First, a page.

FIG. 3 is a cross-sectional view of a second wafer having a P-conductivity type substrate 24 upon which an N-conductivity type epitaxial layer 25 is formed. The fabrication of epitaxial layer 25 is achieved using well known semiconductor process technology. The thickness of the epitaxial layer will correspond to the thickness of the diaphragm of the pressure sensor, and in the preferred embodiment is 5 to 200 microns. The particular thickness will depend upon the application and desired sensitivity of the pressure sensor. A layer of silicon dioxide 26 approximately 500 to 10,000 Angstroms thick is formed on the surface of epitaxial layer 25. In alternative embodiments discussed further below, epitaxial layer 25 is omitted or doped with the same conductivity impurity as the substrate.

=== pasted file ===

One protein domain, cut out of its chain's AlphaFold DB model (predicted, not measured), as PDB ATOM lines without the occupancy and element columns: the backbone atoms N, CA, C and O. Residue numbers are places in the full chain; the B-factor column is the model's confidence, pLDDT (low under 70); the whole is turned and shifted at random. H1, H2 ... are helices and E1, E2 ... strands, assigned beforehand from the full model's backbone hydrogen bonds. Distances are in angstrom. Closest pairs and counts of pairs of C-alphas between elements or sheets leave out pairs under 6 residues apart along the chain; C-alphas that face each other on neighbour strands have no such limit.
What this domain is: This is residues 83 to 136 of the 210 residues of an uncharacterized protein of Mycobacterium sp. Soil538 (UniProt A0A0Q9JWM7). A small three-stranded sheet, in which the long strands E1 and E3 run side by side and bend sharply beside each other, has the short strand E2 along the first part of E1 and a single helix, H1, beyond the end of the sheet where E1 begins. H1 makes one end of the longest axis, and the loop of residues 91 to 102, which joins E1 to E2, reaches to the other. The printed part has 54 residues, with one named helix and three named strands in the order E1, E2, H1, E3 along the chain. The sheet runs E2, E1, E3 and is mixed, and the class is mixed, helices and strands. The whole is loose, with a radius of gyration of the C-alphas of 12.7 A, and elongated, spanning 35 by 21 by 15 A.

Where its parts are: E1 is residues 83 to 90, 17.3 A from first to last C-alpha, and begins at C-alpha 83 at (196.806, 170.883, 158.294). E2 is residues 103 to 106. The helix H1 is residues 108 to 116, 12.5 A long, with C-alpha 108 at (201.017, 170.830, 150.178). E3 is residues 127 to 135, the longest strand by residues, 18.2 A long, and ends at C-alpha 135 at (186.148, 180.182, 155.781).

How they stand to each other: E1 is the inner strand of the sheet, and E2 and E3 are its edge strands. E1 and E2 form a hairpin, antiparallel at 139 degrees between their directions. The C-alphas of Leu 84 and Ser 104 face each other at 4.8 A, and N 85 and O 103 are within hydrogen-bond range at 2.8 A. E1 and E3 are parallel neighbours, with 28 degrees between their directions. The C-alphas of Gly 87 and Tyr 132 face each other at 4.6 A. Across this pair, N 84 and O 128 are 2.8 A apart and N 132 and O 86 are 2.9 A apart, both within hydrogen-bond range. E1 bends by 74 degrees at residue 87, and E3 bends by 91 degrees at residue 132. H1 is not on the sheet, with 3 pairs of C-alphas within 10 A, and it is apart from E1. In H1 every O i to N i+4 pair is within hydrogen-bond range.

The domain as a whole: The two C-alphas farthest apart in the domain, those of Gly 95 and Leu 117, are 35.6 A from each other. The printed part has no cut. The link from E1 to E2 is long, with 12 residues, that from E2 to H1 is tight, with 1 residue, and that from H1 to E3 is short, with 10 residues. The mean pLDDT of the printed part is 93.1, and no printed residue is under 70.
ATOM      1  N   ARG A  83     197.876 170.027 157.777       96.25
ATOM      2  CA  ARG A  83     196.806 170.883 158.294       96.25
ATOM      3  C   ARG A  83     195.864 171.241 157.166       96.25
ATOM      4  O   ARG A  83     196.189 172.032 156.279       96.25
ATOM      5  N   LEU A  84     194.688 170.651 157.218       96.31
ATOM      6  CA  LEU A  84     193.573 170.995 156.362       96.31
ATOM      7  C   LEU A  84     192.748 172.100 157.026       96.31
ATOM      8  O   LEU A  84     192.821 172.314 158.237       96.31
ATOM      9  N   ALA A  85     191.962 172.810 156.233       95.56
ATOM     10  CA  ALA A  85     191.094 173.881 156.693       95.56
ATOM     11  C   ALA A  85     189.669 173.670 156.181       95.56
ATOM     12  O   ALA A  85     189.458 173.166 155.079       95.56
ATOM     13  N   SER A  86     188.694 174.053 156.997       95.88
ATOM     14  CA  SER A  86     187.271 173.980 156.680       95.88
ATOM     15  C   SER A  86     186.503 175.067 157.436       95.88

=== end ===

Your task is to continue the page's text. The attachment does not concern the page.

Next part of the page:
As next depicted in FIG. 4, the two wafers are cleaned and fused together with the resistive region 21 being disposed directly on silicon dioxide layer 26. Fusion bonding is achieved by pressing the two wafers together and then heating the assembly to a high temperature, typically on the order of 700 C. or higher in an oxidizing atmosphere, and holding them at that temperature for about 60 minutes. This silicon-silicon dioxide bonding may be achieved using a variety of well known techniques, for example, as described by J. B. Lasky, et al., "Silicon-on-Insulator (SOI) by Bonding and Etch-Back," International Electron Devices Meeting 1985, CH2252-5/85/0000 -0684 IEEE, pp. 684-687. The result is an integral assembly as depicted in FIG. 4.